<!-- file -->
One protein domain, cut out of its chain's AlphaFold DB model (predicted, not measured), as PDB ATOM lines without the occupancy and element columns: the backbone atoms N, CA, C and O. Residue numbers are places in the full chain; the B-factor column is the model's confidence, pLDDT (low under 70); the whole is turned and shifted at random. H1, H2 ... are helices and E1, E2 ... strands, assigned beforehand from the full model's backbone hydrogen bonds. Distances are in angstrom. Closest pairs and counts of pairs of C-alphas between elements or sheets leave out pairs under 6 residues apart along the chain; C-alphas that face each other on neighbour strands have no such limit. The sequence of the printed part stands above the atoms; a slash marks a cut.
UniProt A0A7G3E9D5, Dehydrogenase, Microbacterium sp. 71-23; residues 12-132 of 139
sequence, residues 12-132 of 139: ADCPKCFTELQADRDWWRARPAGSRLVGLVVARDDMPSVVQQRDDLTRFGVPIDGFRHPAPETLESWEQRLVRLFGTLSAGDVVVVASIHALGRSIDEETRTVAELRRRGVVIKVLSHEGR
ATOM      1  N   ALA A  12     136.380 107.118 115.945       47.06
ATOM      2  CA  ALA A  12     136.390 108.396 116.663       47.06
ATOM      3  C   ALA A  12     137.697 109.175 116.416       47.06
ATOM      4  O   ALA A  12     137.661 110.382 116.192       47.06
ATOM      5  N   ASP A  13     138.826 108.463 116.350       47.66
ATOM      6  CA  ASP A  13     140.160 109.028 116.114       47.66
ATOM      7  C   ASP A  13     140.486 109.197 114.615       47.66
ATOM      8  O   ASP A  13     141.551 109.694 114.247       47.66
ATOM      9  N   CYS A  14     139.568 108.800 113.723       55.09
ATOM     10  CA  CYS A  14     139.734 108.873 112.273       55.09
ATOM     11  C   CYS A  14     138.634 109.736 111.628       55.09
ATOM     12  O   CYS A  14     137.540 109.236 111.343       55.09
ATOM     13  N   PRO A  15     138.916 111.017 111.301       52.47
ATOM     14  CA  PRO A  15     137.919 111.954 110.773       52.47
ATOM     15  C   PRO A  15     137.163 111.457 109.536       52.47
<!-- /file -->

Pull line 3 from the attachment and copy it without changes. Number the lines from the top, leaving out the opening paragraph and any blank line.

ATOM      1  N   ALA A  12     136.380 107.118 115.945       47.06